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Author Topic: Tae kwon do really is effective  (Read 2960 times)
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« Reply #25 on: September 16, 2011, 04:04:51 PM »

TKD has the flashiest kicks not hardest, and they tend to land them with the foot not the shin.
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« Reply #26 on: September 16, 2011, 04:06:13 PM »

TKD has the flashiest kicks not hardest, and they tend to land them with the foot not the shin.

not talking about the flashy sport tkd kicks, talking about the spinning back kick / spinning side kick / side kick or whatever they're called.
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« Reply #27 on: September 16, 2011, 04:07:49 PM »

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« Reply #28 on: September 16, 2011, 04:09:46 PM »



who the hell is this?
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« Reply #29 on: September 16, 2011, 04:12:29 PM »

not talking about the flashy sport tkd kicks, talking about the spinning back kick / spinning side kick / side kick or whatever they're called.
Still just about every MT kick has bad intentions on it, not hating on TKD specificly I like their diversity.
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« Reply #30 on: September 16, 2011, 04:13:18 PM »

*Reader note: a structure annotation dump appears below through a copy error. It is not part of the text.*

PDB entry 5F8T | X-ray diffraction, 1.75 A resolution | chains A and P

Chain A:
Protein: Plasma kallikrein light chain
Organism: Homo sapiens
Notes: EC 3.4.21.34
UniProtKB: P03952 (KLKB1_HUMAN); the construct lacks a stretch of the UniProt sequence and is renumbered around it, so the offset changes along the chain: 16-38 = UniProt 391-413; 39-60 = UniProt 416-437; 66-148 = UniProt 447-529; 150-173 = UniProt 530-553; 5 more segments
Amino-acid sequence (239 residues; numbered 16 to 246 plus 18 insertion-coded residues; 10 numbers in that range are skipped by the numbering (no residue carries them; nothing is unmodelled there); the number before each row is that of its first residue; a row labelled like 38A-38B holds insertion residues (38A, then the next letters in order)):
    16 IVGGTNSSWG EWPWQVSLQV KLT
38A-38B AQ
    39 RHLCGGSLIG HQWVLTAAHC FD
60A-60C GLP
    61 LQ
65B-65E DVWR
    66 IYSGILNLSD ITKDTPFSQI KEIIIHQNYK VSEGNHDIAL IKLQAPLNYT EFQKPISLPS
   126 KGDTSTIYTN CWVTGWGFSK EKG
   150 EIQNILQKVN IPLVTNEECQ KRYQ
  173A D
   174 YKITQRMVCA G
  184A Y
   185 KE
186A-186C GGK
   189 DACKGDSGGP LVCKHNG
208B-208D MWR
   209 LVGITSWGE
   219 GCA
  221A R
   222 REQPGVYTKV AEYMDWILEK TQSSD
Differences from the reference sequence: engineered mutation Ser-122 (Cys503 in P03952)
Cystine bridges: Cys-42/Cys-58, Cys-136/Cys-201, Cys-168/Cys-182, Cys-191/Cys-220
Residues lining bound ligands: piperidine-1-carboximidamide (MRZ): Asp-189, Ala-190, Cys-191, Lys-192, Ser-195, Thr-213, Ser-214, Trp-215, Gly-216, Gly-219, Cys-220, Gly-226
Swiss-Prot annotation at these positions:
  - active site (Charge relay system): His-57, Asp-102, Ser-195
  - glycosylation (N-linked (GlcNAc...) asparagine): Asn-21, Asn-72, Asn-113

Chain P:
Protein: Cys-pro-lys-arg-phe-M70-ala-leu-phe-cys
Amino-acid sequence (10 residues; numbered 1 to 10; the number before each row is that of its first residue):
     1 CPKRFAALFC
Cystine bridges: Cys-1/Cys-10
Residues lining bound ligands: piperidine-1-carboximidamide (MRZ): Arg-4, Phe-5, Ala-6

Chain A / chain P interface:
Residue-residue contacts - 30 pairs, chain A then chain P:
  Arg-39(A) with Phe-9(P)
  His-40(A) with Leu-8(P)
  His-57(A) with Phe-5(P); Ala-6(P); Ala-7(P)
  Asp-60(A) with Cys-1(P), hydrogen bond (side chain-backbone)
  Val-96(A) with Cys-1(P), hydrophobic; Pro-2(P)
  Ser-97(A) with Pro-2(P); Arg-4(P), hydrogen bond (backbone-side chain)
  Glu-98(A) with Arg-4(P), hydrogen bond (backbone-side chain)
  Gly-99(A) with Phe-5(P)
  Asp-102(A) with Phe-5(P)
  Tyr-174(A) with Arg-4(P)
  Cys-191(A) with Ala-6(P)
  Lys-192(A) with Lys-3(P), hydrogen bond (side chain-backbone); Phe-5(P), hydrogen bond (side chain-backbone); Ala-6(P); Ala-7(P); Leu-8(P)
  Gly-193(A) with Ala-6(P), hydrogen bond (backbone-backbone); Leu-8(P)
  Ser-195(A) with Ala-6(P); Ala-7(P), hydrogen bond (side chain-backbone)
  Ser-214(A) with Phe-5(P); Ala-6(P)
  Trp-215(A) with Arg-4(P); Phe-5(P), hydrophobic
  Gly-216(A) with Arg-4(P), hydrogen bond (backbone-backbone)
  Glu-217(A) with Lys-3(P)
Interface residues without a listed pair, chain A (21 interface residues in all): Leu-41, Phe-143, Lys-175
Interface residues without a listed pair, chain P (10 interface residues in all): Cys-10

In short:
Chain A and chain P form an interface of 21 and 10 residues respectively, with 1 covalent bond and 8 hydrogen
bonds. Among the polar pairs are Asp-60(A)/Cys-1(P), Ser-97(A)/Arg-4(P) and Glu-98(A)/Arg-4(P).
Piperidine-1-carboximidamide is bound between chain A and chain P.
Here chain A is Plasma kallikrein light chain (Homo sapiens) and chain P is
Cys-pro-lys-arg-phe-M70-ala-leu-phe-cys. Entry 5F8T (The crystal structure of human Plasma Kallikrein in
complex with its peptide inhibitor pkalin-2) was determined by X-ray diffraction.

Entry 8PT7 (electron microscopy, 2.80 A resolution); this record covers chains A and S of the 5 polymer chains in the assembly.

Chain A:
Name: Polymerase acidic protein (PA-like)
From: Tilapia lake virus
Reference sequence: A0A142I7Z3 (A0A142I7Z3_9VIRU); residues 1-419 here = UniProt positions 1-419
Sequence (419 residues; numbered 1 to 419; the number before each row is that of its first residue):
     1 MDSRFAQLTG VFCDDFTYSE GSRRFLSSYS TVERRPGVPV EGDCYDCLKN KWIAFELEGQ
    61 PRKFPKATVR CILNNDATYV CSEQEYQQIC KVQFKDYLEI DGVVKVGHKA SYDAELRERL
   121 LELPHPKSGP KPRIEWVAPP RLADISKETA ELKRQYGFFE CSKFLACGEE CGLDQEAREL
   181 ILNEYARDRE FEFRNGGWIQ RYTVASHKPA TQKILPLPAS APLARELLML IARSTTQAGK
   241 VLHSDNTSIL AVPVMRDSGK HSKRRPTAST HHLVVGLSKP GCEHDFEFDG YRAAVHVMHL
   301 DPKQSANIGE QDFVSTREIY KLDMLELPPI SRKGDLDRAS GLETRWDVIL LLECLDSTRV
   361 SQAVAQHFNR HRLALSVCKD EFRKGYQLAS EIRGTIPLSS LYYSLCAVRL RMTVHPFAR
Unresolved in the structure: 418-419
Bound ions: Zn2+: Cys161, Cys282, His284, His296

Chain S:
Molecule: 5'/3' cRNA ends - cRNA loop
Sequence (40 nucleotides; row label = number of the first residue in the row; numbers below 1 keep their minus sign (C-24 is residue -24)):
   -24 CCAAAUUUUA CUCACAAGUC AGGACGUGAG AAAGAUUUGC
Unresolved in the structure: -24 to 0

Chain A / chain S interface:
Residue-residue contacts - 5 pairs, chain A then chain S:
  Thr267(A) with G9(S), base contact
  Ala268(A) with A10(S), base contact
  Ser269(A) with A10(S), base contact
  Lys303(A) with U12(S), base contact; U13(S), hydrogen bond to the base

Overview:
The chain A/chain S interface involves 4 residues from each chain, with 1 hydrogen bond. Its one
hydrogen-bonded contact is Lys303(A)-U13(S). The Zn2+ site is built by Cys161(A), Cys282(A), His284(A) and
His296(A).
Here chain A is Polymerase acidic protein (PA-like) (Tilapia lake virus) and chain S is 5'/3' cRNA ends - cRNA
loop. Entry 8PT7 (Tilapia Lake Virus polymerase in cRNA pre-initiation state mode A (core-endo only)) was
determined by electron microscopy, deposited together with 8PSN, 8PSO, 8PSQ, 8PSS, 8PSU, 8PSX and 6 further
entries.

Still just about every MT kick has bad intentions on it, not hating on TKD specificly I like their diversity.

Dont get me wrong. MT is Faaaar superior. Just talking about single hardest kick
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« Reply #31 on: September 16, 2011, 04:14:48 PM »

who the hell is this?

dexter jackson....
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« Reply #32 on: September 16, 2011, 04:24:15 PM »

You can't make a fair comparison with someone trained in any martial art with someone who has trained in any. You have to compare apples to apples. A train Tae Kwon Do fighter and a trained Jiu-Jitsu fighter.

Here Rorion Gracie is well into his forties fighting a much young and much better shape Hapkido (similar to Tae Kwon do) black belt.

<a href="http://www.youtube.com/watch?v=H-srqZb7Kbg" target="_blank">http://www.youtube.com/watch?v=H-srqZb7Kbg</a>

Here Rorion's son, Rener, is having a go at a Tae Kwon Do black belt.

<a href="http://www.youtube.com/watch?v=tDmwyIh4ryQ" target="_blank">http://www.youtube.com/watch?v=tDmwyIh4ryQ</a>